University of Pennsylvania
By Fabio Esteban Amador - Natgeo Newswatch
2010 marks the 50th anniversary of George Bass's first-ever submarine mapping and excavation of a complete shipwreck and the dawn of modern underwater archaeology.
Transoceanic explorers throughout time have traveled in relatively fragile vessels, often carrying their personal belongings, items that reflect who they are and where they are from.
Their ships transported resources, tools, knowledge and technologies. They traveled near and far, reaching across the blue horizon, discovering new lands, claiming natural wonders and even civilizations.
Our ancestors viewed the oceans as the means to reach the unknown and all its fortunes, but the oceans were not always easily traveled and from time to time they unleashed their temper on the vessels and maritime peoples who suffered its plunder.
So, if our planet is mostly covered by the oceans then the oceans may hold thousands of sites, artifacts, ships, and histories of peoples and civilizations that had a unique interaction and relation to the sea.
This potential archaeology was inaccessible for a long time and beyond anyone's imagination. However, it was just a matter of time before a unique and inspiring individual came along and began the age of underwater archaeology.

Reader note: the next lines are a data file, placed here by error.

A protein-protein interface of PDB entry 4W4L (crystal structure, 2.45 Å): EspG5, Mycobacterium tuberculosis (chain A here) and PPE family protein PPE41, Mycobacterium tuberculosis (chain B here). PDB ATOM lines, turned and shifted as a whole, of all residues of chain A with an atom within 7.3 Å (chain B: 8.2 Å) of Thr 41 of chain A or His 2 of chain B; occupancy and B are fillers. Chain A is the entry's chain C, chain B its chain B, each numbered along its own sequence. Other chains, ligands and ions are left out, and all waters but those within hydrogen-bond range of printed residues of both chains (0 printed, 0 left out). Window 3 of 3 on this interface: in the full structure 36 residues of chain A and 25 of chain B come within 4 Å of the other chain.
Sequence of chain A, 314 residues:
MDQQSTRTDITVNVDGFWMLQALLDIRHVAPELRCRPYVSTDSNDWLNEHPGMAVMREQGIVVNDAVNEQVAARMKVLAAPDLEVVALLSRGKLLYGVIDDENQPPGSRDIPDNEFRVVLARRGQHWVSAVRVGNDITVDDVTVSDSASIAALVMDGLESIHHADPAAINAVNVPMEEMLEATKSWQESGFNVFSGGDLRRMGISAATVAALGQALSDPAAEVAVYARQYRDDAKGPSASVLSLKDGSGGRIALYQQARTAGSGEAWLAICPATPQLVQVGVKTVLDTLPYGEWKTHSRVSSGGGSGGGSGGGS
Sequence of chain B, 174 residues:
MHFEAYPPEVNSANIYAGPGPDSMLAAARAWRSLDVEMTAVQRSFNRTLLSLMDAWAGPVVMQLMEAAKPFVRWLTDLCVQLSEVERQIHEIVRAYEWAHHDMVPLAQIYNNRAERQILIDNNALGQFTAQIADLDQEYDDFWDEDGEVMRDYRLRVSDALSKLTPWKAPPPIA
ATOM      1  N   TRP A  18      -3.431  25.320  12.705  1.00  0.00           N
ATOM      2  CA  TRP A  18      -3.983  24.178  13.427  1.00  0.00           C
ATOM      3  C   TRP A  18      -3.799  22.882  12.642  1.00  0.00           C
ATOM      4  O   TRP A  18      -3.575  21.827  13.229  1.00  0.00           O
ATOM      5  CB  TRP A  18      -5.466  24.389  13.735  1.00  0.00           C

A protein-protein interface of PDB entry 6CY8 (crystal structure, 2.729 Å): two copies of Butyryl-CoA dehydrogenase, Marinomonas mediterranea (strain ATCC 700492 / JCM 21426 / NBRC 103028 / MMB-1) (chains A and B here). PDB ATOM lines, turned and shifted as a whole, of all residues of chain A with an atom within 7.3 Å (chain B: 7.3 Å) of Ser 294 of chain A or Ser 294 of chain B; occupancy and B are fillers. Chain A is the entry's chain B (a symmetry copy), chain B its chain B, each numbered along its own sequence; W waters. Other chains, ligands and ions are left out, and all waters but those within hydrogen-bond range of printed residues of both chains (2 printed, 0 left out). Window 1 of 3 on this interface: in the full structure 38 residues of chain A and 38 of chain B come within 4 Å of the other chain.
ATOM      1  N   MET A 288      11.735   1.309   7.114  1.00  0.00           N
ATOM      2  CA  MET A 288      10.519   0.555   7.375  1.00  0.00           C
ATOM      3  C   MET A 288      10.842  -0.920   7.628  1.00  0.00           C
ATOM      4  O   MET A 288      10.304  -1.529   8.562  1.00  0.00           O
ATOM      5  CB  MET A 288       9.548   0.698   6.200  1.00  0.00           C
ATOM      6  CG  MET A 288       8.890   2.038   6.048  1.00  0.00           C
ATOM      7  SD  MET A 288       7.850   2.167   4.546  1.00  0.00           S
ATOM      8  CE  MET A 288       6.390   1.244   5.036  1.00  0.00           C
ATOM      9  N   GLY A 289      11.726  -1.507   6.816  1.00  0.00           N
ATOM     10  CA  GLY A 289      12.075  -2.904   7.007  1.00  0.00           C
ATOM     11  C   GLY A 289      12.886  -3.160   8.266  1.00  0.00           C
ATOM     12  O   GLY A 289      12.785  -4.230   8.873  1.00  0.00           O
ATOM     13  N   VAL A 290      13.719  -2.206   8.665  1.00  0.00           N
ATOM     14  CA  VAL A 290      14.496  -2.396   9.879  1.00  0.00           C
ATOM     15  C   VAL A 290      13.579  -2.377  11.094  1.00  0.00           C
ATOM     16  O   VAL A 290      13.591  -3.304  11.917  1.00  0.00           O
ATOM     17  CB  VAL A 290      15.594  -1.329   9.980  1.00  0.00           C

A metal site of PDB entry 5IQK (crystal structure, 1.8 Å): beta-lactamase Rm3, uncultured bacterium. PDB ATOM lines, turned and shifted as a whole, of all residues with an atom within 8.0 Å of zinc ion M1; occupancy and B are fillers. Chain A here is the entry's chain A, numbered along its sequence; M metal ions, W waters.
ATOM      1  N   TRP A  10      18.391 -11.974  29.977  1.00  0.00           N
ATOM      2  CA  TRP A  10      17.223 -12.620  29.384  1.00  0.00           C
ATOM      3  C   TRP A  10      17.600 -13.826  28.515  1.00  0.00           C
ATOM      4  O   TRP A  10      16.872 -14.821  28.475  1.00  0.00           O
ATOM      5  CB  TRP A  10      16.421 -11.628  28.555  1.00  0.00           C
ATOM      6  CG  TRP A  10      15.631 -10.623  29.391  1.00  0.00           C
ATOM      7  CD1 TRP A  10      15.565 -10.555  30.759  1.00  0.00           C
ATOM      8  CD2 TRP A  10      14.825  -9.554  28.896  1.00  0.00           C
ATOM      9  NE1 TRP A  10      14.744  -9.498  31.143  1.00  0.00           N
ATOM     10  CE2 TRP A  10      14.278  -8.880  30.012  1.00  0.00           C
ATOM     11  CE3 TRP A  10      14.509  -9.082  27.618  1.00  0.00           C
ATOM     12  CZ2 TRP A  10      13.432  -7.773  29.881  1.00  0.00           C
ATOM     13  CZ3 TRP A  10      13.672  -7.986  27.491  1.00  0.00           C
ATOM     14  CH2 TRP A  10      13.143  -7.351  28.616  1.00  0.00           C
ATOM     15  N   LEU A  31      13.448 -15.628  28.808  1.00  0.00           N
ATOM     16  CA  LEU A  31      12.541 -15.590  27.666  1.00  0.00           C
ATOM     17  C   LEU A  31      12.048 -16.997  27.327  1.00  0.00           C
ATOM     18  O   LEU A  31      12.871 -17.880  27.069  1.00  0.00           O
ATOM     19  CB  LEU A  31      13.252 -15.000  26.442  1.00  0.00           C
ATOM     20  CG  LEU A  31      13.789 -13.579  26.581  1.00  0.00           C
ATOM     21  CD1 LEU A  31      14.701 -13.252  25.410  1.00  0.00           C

George Bass, a University of Pennsylvania archaeology graduate student, was asked in 1960 if he would be interested in studying a Late Bronze Age shipwreck off the coast of Turkey. "I had never dived except once in a YMCA swimming pool before leaving for Turkey in 1960," George explains. His desire to explore and document the ocean's floor became the foundation for what now is the field of underwater and maritime archaeology.
Dating to over 3,000 years old, the first shipwreck studied by George Bass was at the time the oldest ship ever found. His research at Cape Gelidonya would be like none that came before - it would literally change our notions of archaeology and the ocean forever.